Effects of Low Emission Zones in European cities

Most Low Emission Zones have been implemented because the cities did not comply with the EU Limit Values for local air quality.

In a new report, researchers at TOI investigates regulations for and enforcement of European Low Emission Zones (LEZs) and evaluates the effect of LEZs on local air quality.

A Low Emission Zone is a defined area where access for the most polluting vehicles is regulated, either by a total ban or a fee. In Europe there are now around 260 LEZs in operation in different cities. An overweight of countries that have LEZs, have implemented the measure because they did not comply with the EU Limit Values for local air quality.

The zones were previously used primarily to reduce the use of older heavy duty vehicles, but several countries have now also introduced requirements for other categories of vehicles. E.g. cars and vans.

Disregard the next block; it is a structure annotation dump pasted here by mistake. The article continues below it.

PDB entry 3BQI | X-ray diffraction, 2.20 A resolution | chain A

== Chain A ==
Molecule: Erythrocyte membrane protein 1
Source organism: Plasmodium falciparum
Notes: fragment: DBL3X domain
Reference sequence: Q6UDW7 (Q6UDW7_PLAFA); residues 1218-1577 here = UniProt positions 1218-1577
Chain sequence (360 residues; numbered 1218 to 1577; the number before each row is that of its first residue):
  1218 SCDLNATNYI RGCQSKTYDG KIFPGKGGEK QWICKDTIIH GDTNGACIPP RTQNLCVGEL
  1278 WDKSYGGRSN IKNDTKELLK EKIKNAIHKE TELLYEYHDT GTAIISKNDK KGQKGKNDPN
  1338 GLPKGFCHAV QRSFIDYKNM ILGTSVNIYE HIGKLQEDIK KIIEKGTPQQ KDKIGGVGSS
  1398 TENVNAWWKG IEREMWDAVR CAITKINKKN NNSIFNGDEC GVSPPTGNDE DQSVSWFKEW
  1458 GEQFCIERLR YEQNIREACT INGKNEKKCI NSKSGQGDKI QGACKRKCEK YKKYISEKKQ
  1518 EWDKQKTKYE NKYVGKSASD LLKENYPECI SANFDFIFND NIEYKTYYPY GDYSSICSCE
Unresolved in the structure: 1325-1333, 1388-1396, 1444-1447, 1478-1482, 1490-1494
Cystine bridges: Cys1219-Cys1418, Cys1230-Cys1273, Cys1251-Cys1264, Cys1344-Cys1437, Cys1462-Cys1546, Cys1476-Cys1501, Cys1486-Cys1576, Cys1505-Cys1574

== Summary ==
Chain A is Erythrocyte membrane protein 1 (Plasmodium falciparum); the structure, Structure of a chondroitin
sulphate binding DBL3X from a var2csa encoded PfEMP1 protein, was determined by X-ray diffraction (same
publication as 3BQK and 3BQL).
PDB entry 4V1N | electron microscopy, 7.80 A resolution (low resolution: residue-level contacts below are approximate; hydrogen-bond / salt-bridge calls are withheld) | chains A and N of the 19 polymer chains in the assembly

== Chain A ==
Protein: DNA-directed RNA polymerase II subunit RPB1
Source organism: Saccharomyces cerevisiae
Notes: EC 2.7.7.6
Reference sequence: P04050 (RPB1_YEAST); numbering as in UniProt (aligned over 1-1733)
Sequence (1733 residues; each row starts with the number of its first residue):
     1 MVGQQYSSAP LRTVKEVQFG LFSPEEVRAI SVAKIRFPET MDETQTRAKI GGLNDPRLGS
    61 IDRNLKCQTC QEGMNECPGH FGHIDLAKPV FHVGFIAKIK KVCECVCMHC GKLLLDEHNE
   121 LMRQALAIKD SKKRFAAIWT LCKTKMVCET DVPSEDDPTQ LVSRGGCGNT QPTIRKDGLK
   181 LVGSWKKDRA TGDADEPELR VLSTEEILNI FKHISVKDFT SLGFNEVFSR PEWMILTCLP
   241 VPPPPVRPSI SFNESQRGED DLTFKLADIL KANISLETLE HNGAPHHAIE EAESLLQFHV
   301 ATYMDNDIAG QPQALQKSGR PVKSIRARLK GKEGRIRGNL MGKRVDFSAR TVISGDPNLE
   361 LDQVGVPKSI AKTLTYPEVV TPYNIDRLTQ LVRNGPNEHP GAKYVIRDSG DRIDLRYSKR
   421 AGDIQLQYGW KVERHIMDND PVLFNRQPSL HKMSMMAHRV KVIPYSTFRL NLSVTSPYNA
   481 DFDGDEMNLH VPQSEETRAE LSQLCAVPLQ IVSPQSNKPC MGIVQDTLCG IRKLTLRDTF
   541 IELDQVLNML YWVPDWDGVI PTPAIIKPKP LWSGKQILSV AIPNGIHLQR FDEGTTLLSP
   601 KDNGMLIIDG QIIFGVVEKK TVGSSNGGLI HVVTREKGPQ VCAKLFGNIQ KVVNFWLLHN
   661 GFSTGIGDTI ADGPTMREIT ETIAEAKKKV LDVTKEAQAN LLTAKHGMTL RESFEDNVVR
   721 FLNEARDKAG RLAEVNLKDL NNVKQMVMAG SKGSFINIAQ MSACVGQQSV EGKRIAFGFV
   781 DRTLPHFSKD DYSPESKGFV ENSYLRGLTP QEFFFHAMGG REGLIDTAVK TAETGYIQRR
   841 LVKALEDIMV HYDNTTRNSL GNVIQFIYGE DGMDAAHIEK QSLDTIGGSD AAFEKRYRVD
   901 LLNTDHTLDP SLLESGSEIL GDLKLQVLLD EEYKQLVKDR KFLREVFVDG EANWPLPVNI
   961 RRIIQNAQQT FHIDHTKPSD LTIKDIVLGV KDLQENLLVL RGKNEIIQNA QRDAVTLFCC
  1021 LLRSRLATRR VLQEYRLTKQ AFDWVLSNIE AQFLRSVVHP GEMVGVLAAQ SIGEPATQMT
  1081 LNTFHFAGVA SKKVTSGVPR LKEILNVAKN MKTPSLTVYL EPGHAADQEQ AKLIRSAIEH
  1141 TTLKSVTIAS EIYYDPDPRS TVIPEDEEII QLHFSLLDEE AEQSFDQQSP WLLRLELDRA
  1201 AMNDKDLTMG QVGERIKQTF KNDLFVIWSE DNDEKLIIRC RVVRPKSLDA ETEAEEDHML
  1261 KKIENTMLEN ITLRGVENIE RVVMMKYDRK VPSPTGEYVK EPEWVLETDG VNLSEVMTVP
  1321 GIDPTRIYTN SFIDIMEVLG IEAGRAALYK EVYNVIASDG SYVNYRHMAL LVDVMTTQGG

The overall effect of LEZs on air quality is difficult to evaluate because of several methodical challenges. With improved knowledge on real emissions from road traffic the future LEZs can be better adapted to the needs of the cities.

However, there are several interesting experiences and learnings one can draw from various cities and countries that have implemented LEZ-regulations. The report presents LEZ regulations and effects in cities in Sweden, Germany, Belgium, France, Netherlands, the city of London as well as experiences from Environmental road pricing in Oslo.

The report is financed by the Swedish Transport Agency.

Full report in English: Low Emission Zones in Europe. Requirements, enforcement and air quality. TØI report 1666/2018. Authors: Astrid H. Amundsen and Ingrid Sundvor


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